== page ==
Gravity field map of the moon generated by GRAIL probes boosts Giant impact hypothesis, which states that the Moon was formed out of the debris left over from a collision between the Earth and a body the size of Mars, about 4.5 billion years ago. This new map is also the highest resolution gravity map of any celestial body ever generated. GRAIL (Gravity Recovery and Interior Laboratory) mission’s two spacecrafts – Ebb and Flow, are orbiting moon at an altitude of 50 kilometers to study lunar gravity and collect data for understanding formation and evolution of other rocky planets in our solar system.
New features like tectonic structures, volcanic landforms, basin rings, crater central peaks and many simple, bowl-shaped craters; which were never before seen in such detail, were found in the gravity field map. Data also show the moon’s gravity field is unlike that of any terrestrial planet in our solar system. GRAIL Principal Investigator Maria Zuber of the Massachusetts Institute of Technology in Cambridge said,
“What this map tells us is that more than any other celestial body we know of, the moon wears its gravity field on its sleeve. When we see a notable change in the gravity field, we can sync up this change with surface topography features such as craters, rilles or mountains.”
This movie shows the variations in the lunar gravity field as measured by NASA’s Gravity Recovery and Interior Laboratory (GRAIL) during the primary mapping mission from March to May 2012. Very precise microwave measurements between two spacecraft, named Ebb and Flow, were used to map gravity with high precision and high spatial resolution.
Zuber adds that moon’s gravity field preserves the record of impact bombardment that characterized all terrestrial planetary bodies and reveals evidence for fracturing of the interior extending to the deep crust and possibly the mantle. This impact record is preserved, and now precisely measured, on the moon. The probes revealed the bulk density of the moon’s highland crust is substantially lower than generally assumed. This low-bulk crustal density agrees well with data obtained during the final Apollo lunar missions in the early 1970s, indicating that local samples returned by astronauts are indicative of global processes. Mark Wieczorek, GRAIL co-investigator at the Institut de Physique du Globe de Paris said,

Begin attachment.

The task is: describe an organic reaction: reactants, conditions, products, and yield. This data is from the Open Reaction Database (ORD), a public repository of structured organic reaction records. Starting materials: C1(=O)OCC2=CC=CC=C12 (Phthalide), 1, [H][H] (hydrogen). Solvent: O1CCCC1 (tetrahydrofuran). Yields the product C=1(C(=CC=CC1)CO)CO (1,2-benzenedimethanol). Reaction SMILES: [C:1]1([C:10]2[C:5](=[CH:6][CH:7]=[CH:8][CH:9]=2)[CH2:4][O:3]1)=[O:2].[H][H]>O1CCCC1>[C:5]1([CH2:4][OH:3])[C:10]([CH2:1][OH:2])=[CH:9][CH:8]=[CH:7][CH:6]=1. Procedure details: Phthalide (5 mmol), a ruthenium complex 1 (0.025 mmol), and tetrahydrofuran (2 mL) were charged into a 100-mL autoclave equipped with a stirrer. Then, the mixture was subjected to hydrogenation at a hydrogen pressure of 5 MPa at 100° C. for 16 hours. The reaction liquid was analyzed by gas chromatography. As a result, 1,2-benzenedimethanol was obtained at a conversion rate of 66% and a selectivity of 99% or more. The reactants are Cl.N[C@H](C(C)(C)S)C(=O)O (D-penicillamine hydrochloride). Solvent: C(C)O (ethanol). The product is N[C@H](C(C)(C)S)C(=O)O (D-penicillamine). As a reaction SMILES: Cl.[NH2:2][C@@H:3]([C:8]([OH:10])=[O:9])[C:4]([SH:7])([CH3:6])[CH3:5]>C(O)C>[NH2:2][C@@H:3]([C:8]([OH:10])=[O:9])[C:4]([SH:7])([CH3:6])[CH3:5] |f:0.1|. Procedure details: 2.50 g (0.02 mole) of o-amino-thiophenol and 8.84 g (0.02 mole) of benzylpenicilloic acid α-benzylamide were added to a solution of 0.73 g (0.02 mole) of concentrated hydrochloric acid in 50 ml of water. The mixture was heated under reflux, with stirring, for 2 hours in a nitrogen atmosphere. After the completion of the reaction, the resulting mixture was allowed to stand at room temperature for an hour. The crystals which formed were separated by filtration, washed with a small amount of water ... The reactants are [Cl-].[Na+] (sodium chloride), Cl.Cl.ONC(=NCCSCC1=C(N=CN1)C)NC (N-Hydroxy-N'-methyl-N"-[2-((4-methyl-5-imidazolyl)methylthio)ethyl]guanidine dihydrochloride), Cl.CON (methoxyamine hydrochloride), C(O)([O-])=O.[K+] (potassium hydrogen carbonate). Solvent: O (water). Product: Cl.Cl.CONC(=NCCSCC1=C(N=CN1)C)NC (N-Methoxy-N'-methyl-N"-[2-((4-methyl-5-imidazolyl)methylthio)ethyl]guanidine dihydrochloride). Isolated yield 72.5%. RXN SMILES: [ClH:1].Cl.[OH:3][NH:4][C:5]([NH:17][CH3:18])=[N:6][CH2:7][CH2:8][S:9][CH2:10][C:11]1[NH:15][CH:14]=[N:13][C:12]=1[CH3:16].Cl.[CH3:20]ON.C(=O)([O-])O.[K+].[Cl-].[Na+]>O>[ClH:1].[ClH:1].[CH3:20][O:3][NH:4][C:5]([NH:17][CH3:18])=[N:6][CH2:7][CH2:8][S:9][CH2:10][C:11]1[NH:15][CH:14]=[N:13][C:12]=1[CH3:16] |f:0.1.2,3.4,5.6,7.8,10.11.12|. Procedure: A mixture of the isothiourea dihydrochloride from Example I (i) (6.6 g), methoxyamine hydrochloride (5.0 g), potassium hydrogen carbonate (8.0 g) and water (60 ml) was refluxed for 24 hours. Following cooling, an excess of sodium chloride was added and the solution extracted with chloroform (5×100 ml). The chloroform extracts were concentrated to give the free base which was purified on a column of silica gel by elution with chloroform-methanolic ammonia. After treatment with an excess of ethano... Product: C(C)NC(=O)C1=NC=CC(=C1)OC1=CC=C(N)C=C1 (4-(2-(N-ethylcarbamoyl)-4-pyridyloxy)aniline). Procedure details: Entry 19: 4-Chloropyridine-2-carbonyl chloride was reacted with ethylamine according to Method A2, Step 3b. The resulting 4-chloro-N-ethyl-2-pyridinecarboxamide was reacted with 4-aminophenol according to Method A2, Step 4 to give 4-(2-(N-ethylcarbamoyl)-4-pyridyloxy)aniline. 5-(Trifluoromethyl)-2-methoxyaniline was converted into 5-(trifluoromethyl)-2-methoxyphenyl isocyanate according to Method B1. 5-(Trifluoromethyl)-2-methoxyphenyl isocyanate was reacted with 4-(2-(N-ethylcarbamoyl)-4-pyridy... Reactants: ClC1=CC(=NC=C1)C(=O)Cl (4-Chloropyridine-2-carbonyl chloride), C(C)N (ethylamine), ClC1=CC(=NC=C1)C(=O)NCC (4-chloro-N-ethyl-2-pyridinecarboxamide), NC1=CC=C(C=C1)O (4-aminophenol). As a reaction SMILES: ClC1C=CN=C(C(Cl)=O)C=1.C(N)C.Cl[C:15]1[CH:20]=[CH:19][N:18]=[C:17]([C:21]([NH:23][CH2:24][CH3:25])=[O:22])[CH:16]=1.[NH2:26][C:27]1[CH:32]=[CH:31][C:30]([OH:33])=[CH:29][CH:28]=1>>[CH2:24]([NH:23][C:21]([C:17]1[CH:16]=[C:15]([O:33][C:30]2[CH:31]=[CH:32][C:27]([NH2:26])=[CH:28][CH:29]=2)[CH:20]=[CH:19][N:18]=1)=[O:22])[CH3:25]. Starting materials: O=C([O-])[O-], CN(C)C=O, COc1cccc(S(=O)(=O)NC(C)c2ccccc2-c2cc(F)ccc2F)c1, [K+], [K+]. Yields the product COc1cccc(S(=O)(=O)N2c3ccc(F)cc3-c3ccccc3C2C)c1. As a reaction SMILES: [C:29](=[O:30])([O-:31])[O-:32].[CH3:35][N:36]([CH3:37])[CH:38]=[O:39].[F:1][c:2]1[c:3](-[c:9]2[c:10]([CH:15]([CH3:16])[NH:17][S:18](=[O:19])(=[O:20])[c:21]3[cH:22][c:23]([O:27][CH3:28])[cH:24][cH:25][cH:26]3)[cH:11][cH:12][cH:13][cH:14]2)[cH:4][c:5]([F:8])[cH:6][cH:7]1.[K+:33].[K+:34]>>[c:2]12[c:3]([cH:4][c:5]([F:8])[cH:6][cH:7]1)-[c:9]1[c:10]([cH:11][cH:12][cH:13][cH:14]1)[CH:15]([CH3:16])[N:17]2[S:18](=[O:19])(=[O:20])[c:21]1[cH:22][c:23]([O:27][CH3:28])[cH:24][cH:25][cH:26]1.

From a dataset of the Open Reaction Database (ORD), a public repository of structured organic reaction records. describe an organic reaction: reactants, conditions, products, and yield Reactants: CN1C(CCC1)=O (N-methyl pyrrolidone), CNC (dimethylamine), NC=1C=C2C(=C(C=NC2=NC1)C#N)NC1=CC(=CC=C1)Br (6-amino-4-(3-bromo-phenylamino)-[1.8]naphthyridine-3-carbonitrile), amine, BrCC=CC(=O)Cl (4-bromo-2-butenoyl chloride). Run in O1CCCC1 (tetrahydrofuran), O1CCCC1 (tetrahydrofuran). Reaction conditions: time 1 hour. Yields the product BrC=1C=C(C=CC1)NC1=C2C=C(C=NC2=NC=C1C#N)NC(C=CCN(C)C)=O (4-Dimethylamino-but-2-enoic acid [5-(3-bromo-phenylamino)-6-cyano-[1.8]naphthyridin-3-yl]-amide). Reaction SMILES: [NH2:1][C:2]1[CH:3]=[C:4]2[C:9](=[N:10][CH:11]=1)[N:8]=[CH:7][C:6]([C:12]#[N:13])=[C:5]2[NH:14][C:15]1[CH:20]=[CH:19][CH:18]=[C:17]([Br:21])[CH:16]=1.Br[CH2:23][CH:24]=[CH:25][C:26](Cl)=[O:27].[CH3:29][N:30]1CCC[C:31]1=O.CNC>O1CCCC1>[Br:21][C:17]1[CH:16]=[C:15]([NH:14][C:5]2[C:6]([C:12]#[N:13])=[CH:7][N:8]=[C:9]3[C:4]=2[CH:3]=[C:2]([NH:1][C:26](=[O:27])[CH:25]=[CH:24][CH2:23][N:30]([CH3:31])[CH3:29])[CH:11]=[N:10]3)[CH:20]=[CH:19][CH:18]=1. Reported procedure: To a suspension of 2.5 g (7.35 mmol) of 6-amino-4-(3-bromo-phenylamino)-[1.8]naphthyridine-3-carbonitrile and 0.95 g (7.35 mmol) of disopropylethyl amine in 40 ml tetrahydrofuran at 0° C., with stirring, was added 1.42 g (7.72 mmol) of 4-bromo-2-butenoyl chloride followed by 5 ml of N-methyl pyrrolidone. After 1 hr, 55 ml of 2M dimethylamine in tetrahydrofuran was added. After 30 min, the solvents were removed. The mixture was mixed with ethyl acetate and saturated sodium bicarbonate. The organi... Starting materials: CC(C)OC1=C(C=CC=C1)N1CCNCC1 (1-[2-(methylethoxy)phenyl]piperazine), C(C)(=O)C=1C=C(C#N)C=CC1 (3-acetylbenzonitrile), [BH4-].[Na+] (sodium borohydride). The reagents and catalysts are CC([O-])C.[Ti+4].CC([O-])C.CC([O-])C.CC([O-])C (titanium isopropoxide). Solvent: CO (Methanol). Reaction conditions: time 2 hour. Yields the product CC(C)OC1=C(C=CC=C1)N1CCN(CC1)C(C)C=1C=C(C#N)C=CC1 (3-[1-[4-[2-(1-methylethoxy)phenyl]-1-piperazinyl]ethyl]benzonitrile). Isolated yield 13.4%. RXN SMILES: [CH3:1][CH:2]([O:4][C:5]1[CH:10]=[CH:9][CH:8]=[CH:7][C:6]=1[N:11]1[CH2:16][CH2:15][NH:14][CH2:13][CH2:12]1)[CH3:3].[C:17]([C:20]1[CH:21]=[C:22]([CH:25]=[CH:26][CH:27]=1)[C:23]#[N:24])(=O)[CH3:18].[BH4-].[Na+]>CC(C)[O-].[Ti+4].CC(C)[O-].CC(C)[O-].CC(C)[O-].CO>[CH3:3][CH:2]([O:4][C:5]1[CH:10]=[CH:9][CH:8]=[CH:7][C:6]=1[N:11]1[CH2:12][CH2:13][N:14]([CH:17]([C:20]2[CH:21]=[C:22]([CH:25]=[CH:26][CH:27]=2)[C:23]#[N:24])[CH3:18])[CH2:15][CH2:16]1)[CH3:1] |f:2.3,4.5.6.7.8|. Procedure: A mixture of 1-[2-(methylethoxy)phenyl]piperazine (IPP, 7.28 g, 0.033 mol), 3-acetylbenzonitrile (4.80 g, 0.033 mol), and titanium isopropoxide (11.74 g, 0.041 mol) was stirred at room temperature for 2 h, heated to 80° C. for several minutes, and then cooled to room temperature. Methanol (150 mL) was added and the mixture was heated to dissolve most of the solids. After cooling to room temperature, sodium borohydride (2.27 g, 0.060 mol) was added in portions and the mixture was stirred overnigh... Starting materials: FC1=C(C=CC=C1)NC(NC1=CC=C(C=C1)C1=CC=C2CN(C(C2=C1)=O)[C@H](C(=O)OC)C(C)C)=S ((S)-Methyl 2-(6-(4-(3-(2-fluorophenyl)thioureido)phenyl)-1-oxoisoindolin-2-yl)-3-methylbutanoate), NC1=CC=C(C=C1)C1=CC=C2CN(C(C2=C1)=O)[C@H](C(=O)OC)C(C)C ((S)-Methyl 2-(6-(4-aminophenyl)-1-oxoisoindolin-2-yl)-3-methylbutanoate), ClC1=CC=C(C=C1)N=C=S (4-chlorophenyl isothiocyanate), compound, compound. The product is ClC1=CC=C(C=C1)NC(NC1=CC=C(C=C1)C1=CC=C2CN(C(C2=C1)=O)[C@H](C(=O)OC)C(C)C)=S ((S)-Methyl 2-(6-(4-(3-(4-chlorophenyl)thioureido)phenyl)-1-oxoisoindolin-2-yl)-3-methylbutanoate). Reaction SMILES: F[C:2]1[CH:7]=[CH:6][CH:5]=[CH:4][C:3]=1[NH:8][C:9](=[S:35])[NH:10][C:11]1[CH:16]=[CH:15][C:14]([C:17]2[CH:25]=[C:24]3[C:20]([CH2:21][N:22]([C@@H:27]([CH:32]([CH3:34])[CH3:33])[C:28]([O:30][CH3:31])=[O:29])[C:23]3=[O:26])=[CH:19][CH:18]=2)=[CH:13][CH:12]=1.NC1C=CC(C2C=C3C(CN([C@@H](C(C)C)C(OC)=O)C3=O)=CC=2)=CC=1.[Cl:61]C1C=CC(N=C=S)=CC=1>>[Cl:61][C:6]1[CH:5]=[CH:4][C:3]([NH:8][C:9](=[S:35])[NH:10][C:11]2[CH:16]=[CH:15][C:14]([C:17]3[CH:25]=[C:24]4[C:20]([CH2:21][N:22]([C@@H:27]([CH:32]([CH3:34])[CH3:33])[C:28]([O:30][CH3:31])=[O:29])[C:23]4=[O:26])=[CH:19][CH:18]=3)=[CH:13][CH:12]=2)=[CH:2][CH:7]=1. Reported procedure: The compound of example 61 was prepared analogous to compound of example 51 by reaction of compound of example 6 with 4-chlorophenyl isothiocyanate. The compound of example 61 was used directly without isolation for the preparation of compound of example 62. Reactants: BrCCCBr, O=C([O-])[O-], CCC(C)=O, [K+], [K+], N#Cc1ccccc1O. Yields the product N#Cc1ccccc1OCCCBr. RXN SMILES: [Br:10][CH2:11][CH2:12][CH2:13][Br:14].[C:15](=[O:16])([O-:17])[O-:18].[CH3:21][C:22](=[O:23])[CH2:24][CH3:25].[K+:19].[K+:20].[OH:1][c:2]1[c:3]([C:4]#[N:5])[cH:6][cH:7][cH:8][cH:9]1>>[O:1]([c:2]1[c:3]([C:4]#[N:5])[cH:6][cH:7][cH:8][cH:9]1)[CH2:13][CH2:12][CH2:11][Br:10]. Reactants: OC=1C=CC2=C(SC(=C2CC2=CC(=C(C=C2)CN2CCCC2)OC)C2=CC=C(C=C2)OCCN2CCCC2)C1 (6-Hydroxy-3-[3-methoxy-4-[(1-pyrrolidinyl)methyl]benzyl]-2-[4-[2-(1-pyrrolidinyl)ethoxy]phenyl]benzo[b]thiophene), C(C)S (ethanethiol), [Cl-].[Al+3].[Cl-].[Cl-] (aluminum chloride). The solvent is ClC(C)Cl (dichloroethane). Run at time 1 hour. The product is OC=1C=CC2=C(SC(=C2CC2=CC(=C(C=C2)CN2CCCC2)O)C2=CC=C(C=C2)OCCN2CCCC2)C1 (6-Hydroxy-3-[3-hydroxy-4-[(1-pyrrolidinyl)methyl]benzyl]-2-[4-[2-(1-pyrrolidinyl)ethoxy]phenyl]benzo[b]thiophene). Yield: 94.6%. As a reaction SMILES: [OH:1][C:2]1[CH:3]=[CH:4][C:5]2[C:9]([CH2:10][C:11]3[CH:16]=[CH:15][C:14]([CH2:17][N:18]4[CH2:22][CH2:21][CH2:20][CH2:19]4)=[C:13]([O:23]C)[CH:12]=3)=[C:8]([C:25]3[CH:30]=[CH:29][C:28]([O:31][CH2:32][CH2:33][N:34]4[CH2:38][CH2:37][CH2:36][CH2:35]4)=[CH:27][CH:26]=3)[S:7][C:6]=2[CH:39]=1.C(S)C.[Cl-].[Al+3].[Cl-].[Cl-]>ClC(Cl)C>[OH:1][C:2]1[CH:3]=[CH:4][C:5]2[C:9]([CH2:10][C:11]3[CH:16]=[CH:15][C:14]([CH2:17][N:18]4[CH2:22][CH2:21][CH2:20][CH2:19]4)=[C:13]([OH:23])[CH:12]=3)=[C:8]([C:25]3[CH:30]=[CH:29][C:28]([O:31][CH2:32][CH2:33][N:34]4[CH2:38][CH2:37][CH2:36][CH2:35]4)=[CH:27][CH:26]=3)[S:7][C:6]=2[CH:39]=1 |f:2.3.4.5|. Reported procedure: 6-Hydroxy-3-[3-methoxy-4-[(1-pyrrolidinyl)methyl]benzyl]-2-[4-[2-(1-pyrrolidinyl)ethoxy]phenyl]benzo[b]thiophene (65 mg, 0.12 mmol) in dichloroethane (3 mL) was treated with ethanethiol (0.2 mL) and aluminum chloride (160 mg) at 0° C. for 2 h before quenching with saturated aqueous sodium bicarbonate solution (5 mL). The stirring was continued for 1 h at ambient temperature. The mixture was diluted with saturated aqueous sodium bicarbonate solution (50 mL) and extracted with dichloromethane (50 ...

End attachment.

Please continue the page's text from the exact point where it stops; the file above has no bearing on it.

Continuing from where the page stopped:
“With our new crustal bulk density determination, we find that the average thickness of the moon’s crust is between 21 and 27 miles (34 and 43 kilometers), which is about 6 to 12 miles (10 to 20 kilometers) thinner than previously thought. With this crustal thickness, the bulk composition of the moon is similar to that of Earth. This supports models where the moon is derived from Earth materials that were ejected during a giant impact event early in solar system history.”
CREATION OF THE GRAVITY FIELD MAP
NASA says, as spacecrafts were orbiting the moon in formation, radio signals were transmitted to define the precise distance between them. As they fly over areas of greater and lesser gravity caused by visible features, such as mountains and craters, and masses hidden beneath the lunar surface, the distance between the two spacecraft will change slightly. According to Jeff Andrews-Hanna, a GRAIL guest scientist with the Colorado School of Mines in Golden,
“We used gradients of the gravity field in order to highlight smaller and narrower structures than could be seen in previous datasets. This data revealed a population of long, linear gravity anomalies, with lengths of hundreds of kilometers, crisscrossing the surface. These linear gravity anomalies indicate the presence of dikes, or long, thin, vertical bodies of solidified magma in the subsurface. The dikes are among the oldest features on the moon, and understanding them will tell us about its early history.”
It is notable that GRAIL probes, launched in September 2011, have already completed their primary mission and are now on an extended mission since August 30; which will end on December 17. After completion of the mission, spacecrafts will be deliberately crashed onto the lunar surface. These are the first scientific results from the prime phase of the mission, and they are published in three papers in the journal Science.
Featured image: Closer Look at Lunar Highland Crust
This map shows the gravity field of the moon as measured by NASA’s GRAIL mission. The viewing perspective, known as a Mercator projection, shows the far side of the moon in the center and the nearside (as viewed from Earth) at either side. Units are milliGalileos where 1 Galileo is 1 centimeter per second squared. Reds correspond to mass excesses which create areas of higher local gravity, and blues correspond to mass deficits which create areas of lower local gravity. Image credit: NASA/ARC/MIT
If you value what we do here, create your ad-free account and support our journalism.
Producing content you read on this website takes a lot of time, effort, and hard work. If you value what we do here, select the level of your support and register your account.
Your support makes this project fully self-sustainable and keeps us independent and focused on the content we love to create and share.
All our supporters can browse the website without ads, allowing much faster speeds and a clean interface. Your comments will be instantly approved and you’ll have a direct line of communication with us from within your account dashboard. You can suggest new features and apps and you’ll be able to use them before they go live.
You can choose the level of your support.
Stay kind, vigilant and ready!